4 Rules for Effectively Using Business Tools
There are an extraordinary number of tools out there today, designed specifically to help make us more efficient at our jobs, and to streamline the various procedures and routines we engage in during the working day.
For entrepreneurs, in particular, these tools are often something of a godsend – in no small part because they allow us to free up a lot of time that can then be better spent on our core competencies.
The thing is, there are potential downsides to just grabbing for every potentially useful business tool out there. Here are a few rules for effectively using business tools, without experiencing downsides.
Be pragmatic first and foremost – does the tool help you to do core tasks better, and does it improve customer experience?
Many business tools make bold promises, and seem alluring, especially to entrepreneurs who are looking for any possible advantage over the competition.
But it’s important to focus your efforts and energies as a small business owner, or else you are likely to disperse your resources too widely, and fail to make a dent where it really counts.
For that reason, It’s important to be pragmatic in your use of business tools. If you run a restaurant, a counter service tool may well help you to do your core tasks better, while simultaneously improving customer experience. But not every tool will do that.
Always ask yourself before using a tool; “does this help me to do my core tasks better, and does it improve customer experience?” If the answers are “no,” you might be best giving the tool a miss.
Practice a “minimalist” approach to your tools – use the simplest tools that allow you to get the best results
The well-known productivity writer Cal Newport published a book in early 2019 entitled “Digital Minimalism.” In that book, he argued, among other things, that the best way to approach digital technologies, is to use the simplest tools that allow you to get the best results.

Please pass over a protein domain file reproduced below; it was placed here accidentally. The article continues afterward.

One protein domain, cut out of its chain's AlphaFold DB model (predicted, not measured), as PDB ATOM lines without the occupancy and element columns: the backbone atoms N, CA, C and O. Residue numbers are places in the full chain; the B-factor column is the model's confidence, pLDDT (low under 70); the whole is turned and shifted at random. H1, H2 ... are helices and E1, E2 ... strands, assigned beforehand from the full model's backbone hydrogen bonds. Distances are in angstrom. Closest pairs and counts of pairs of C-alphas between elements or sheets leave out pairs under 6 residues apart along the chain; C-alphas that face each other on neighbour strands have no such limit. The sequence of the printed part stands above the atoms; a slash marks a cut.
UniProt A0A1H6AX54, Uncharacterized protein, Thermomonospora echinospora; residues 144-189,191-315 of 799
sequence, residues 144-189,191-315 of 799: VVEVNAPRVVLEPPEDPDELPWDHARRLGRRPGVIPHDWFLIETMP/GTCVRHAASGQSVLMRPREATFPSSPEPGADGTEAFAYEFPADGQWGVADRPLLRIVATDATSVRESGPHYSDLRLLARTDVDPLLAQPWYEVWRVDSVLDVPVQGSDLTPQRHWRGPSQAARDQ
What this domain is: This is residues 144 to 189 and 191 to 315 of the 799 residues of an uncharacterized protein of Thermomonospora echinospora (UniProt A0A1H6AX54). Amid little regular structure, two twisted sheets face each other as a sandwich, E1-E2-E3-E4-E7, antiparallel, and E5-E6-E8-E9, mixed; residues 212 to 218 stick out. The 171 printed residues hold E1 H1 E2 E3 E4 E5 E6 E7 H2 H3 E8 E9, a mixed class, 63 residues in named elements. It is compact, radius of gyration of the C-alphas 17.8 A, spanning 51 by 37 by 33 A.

Among other things, this basic principle helps you to avoid over-complicating your professional life, and introducing unnecessary and unhelpful distraction.
It also helps you to keep your focus on what’s important – that is, the core tasks that will contribute to making your business successful, and developing your brand identity.
It’s easy to become bedazzled by highly-complex tools that promise to do 1001 different things. Sometimes, depending on your industry, these tools will be useful. In many instances, however, they will simply create a degree of “digital clutter,” and inefficiency, by means of their very complexity.
Go for tools which are likely to be robust over the long term
One rule that you should certainly take to heart when choosing the best tools to use in your business, is that you should always favour tools which are likely to be robust over the long term, and which have a proven track record of success.
Many innovative tools and programs are developed every day by digital start-ups, and ambitious young entrepreneurs, and many of those tools and programs become defunct a short while later, and are no longer supported by the people who developed them.
Before you allow yourself to become dependent on any tool, service, or program, look at how other people have been using that tool, and try to get a sense of whether or not it’s likely to even still be around in the next 5 to 10 years.
Certain platforms are extremely well-established, and don’t seem likely to be going anywhere in a hurry. If you use the Microsoft Office suite, for example, you can generally rest assured that you’re not going to be faced by the unfortunate prospect of that service being terminated any time soon.
If, on the other hand, you had relied on a tool such as Wunderlist to manage all your professional projects, you might be in trouble. (Wunderlist has been acquired by Microsoft, and is in the process of being dismantled.)
Be aware of the allure of novelty, and avoid jumping around too much – be consistent
Everyone is susceptible to becoming starry-eyed and excited by novelty, to some degree. That’s a major part of why new iterations of popular products are often so popular.
Be aware that you will likely be drawn to cutting-edge new tools and services – and be sure that you’re making your decisions based on pragmatic, rather than emotional considerations.
This can save you a good deal of money, and can also save you from hopping around inefficiently between new tools every few months.